Car insurance is one of the biggest cost considerations for new drivers — first time car insurance typically costs more until you’ve gained some experience, as you’re considered a higher risk driver in your first year on the road.
Thankfully, you do have some control over your insurance costs, and you can keep them as low as possible by choosing a car that’s cheap to insure.
Cars are grouped in categories from 1-50 based on how expensive they are to insure (with 1 being the cheapest). You can learn more about car insurance groups here.
The good news for new drivers looking for a cheap first car is that cars in lower insurance groups are typically more affordable to buy.
One of the most important things when deciding on the best first car is your budget — both for purchasing the car and insuring it. If you can afford to buy a new car, there are some great options in low insurance groups. Here are some of our top picks:
The VW Polo regularly tops the charts of the most reliable small cars. It comes with a 1.0-litre, 80hp engine and falls into insurance group 1. All new Polos come with automatic emergency braking, which means they have a full five star Euro NCAP crash rating. A new VW polo could set you back £19,505.
The Corsa has always been a popular first car for new drivers, with some hatchback models in insurance groups 1 and 2. The latest model will set you back £17,070.
The 1.1-litre Panda is in the lowest insurance group — it’s affordable to buy too, starting at £13,724.
The Micra, which was revamped in 2017, is a model that's always been popular as a first car for new drivers. The new Micra is available from £14,470.
This rivals the Micra in terms of first car popularity and starts from new at £14,166. It's in insurance group 1, meaning it’s a good choice for first time car insurance. The compact i10 is easy to park, making it one of the best first cars for new drivers in cities and built-up areas.
Another classic first car choice, the latest iteration of the Ford Ka still appeals to new drivers. The Ka+ costs from £11,050, and includes models in insurance groups one and two, making it one of the cheapest cars to insure.
The Ford Fiesta is the UK’s best-selling car and the newer versions include the MyKey system, which allows parents to restrict the car’s maximum speed as well as the stereo volume, and it includes a seatbelt reminder. New Fiestas are priced from £19,060.
Although it's one of the most expensive on the list, a Mini Cooper a popular first choice for best first cars if your budget stretches to one. A new Mini cooper will cost from £21,795.
Many of the best first cars for new drivers will be second hand, not brand new. It could also be the case that a new driver is using a car that's been passed onto them, from a friend or family member.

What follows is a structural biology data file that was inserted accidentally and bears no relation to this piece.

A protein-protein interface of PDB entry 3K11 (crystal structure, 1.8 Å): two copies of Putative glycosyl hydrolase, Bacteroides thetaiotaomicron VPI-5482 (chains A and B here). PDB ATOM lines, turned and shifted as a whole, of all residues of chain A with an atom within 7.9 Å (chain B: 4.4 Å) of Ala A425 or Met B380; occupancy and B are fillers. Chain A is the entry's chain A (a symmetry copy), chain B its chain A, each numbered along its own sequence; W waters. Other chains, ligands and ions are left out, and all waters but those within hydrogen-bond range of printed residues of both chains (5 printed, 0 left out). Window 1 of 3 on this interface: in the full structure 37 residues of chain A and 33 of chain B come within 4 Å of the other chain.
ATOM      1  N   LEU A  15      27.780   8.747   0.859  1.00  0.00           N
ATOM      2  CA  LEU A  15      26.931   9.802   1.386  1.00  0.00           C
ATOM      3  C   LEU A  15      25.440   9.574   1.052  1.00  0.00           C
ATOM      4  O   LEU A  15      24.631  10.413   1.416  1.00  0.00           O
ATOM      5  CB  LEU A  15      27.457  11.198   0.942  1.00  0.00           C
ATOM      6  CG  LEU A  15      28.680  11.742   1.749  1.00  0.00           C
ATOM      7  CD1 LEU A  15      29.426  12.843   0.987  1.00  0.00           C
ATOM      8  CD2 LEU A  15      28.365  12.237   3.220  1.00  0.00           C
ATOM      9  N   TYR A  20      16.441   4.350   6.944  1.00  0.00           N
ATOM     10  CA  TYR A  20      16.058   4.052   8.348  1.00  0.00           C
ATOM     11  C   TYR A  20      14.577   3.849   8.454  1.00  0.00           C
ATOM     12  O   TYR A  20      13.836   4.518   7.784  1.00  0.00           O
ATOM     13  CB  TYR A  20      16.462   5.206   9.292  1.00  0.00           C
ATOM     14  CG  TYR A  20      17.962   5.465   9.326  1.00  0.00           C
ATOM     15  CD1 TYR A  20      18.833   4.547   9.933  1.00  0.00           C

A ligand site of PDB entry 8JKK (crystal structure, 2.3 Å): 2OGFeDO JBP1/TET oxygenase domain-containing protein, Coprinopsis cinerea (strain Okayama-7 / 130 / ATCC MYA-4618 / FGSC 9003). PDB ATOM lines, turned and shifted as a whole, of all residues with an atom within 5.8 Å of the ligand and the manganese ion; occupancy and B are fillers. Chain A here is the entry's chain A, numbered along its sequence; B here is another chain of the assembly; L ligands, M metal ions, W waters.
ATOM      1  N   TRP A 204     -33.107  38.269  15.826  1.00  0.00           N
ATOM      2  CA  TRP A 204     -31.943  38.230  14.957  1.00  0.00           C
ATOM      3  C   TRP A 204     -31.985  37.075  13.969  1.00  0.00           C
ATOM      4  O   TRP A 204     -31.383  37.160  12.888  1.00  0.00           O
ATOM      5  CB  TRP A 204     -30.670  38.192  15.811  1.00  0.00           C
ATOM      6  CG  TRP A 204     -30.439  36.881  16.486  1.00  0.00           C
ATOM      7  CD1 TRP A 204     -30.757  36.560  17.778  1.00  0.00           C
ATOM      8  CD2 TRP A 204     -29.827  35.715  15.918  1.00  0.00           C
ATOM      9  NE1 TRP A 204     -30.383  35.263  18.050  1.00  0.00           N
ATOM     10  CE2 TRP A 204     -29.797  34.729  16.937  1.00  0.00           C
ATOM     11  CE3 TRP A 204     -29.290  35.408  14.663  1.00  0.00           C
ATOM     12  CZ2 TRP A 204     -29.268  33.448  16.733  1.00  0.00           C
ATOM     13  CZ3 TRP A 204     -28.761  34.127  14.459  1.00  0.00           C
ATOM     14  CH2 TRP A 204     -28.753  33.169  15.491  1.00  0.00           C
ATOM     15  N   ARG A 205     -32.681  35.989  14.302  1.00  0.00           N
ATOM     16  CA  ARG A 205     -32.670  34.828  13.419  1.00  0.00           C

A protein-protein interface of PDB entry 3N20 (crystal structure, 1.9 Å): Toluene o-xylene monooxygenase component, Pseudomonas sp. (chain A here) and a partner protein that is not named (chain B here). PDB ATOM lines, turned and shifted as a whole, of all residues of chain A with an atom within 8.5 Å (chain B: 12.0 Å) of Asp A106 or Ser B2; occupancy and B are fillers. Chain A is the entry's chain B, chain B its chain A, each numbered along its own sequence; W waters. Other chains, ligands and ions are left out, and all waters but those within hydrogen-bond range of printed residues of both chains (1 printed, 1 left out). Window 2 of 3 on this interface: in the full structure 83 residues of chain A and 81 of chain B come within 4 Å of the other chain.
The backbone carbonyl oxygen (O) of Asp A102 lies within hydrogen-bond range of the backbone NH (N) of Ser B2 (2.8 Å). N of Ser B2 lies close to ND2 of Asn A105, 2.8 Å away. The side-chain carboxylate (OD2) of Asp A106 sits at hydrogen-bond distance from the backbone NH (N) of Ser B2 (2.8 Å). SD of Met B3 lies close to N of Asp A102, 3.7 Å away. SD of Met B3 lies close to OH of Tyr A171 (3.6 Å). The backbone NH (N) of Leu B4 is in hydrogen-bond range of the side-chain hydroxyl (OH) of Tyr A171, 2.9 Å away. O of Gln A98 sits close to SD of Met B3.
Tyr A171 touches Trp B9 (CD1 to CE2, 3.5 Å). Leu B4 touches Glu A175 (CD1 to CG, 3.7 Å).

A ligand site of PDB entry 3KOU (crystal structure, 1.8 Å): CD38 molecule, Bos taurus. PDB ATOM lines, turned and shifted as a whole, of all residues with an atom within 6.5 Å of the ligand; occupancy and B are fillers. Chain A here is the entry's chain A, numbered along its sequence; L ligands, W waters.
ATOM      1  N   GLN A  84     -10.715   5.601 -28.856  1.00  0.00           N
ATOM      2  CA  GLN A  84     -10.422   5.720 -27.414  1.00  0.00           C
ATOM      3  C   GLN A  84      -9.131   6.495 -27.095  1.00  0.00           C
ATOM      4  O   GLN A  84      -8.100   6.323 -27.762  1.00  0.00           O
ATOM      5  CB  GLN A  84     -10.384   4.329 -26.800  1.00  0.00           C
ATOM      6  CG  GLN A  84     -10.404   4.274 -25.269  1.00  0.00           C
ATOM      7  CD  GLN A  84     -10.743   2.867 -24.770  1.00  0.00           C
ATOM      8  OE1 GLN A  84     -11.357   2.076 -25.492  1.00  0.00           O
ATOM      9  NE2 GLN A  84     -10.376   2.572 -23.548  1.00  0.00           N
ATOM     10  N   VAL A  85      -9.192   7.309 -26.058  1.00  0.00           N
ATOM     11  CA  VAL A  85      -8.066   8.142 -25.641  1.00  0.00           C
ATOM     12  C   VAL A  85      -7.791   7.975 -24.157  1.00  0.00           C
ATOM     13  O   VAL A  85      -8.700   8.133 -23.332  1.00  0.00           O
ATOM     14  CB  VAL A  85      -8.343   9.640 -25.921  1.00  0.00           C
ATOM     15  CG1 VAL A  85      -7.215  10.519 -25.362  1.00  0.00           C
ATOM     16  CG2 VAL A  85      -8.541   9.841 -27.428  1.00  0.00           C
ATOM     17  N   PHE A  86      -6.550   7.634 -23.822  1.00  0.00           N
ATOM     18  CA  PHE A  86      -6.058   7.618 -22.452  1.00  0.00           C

With used cars though, it's still important to look at how much the insurance will cost. Here we look at some of the cheapest second-hand cars to insure for new drivers.
The Dacia Sandero is one of the cheapest new cars to choose, starting at £2,630. The Sandero is more spacious than your typical first car and has models in insurance group 2.
If your budget won't stretch to a new Ford Ka+, you can pick up a three-to-four-year-old previous generation model for less than £5,000 on the second-hand market, with most in insurance group 2 or 3.
The Corsa has always been a popular first car for new drivers, with some hatchback models in insurance groups 1 and 2. You can pick up a car that's only a few years old for less than £5,000.
The 1.2-litre VW Polo from 2002 onwards is in insurance group 3. You can get a 2012 model for under £3,000, making it a great option for those looking for a cheap first car with the desirable VW badge.
The entry-level Chevrolet Spark is cheap to insure as it's in group 1, and you can pick up a model in good condition under your budget.
Skoda’s 1.2-litre Fabia Classic, Silverline and Blueline models are in insurance group 2, and you can pick up a 2006 version in triple figures.
The 1.1-litre Panda is in the lowest insurance group — it’s affordable to buy too, with examples from 2006 coming in under budget.
You may be better going for a petrol car over a diesel car. As a new driver, chances are you are going to be looking at a smaller car, of which there are fewer diesel models available, as the diesel car becomes less fashionable.
Diesel cars are more economical, but you will need to be travelling long distances for the savings to kick in. Some petrol engines have the option of a stop-start, which can take some getting used to, but will offer some fuel savings.
Electric cars are the future - with cheaper fuel costs - but they still suffer from limited range compared with more traditionally fuelled vehicles. They also take longer to fill up and there are fewer public charge points to use during a long journey, or while away from home. They tend to cost more to buy and insure - although over the longer term you can make savings thanks to cheaper fuel and running costs.
However, following the announcement of the diesel and petrol ban, the government have pledged extra grants for electric car buyers and investing more money on charging points.
In 2020, then-Prime Minister Boris Johnson announced a ban on all new cars and vans that are powered by petrol and diesel from 2030, though some hybrids will still be allowed.